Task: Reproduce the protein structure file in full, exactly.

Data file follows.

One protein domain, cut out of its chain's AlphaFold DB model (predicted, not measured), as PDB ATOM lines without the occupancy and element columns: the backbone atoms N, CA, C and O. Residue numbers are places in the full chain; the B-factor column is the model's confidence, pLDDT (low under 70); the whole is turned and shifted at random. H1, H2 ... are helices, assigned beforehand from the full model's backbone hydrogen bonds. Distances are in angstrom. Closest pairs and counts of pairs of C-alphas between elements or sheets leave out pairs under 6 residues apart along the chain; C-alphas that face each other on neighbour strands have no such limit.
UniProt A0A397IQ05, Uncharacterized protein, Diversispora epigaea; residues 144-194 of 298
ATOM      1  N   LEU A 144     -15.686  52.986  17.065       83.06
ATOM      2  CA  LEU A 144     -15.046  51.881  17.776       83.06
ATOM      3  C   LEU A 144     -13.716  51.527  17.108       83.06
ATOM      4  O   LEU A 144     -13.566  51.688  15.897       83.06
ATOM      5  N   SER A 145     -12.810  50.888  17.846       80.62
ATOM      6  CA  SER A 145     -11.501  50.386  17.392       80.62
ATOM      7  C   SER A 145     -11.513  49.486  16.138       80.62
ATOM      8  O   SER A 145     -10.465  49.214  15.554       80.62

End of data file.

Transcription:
One protein domain, cut out of its chain's AlphaFold DB model (predicted, not measured), as PDB ATOM lines without the occupancy and element columns: the backbone atoms N, CA, C and O. Residue numbers are places in the full chain; the B-factor column is the model's confidence, pLDDT (low under 70); the whole is turned and shifted at random. H1, H2 ... are helices, assigned beforehand from the full model's backbone hydrogen bonds. Distances are in angstrom. Closest pairs and counts of pairs of C-alphas between elements or sheets leave out pairs under 6 residues apart along the chain; C-alphas that face each other on neighbour strands have no such limit.
UniProt A0A397IQ05, Uncharacterized protein, Diversispora epigaea; residues 144-194 of 298
ATOM      1  N   LEU A 144     -15.686  52.986  17.065       83.06
ATOM      2  CA  LEU A 144     -15.046  51.881  17.776       83.06
ATOM      3  C   LEU A 144     -13.716  51.527  17.108       83.06
ATOM      4  O   LEU A 144     -13.566  51.688  15.897       83.06
ATOM      5  N   SER A 145     -12.810  50.888  17.846       80.62
ATOM      6  CA  SER A 145     -11.501  50.386  17.392       80.62
ATOM      7  C   SER A 145     -11.513  49.486  16.138       80.62
ATOM      8  O   SER A 145     -10.465  49.214  15.554       80.62